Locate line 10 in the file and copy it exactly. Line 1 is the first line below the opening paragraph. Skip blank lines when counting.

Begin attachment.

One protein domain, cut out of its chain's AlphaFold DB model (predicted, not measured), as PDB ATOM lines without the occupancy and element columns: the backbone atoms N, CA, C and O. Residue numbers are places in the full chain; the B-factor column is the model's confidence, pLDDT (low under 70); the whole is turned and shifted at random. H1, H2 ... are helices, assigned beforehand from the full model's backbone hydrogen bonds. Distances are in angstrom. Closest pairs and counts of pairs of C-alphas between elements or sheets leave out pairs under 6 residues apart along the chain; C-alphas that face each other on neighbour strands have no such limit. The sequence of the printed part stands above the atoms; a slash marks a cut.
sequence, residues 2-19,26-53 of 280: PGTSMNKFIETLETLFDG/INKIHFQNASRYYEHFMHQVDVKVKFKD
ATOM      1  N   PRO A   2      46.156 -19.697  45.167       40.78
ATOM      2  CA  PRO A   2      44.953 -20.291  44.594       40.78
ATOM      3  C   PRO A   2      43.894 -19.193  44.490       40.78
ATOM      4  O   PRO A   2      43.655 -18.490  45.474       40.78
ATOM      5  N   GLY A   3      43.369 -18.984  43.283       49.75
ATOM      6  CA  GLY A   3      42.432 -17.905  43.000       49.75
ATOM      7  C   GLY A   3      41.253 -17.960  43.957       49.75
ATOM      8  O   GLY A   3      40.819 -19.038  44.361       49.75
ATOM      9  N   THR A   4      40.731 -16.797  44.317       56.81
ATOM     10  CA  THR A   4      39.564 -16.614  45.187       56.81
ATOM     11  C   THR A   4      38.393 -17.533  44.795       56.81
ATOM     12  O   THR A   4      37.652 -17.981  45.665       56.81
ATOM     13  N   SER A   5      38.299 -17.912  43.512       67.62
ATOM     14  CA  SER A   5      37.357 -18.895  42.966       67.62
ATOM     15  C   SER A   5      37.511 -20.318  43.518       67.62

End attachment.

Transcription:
ATOM      9  N   THR A   4      40.731 -16.797  44.317       56.81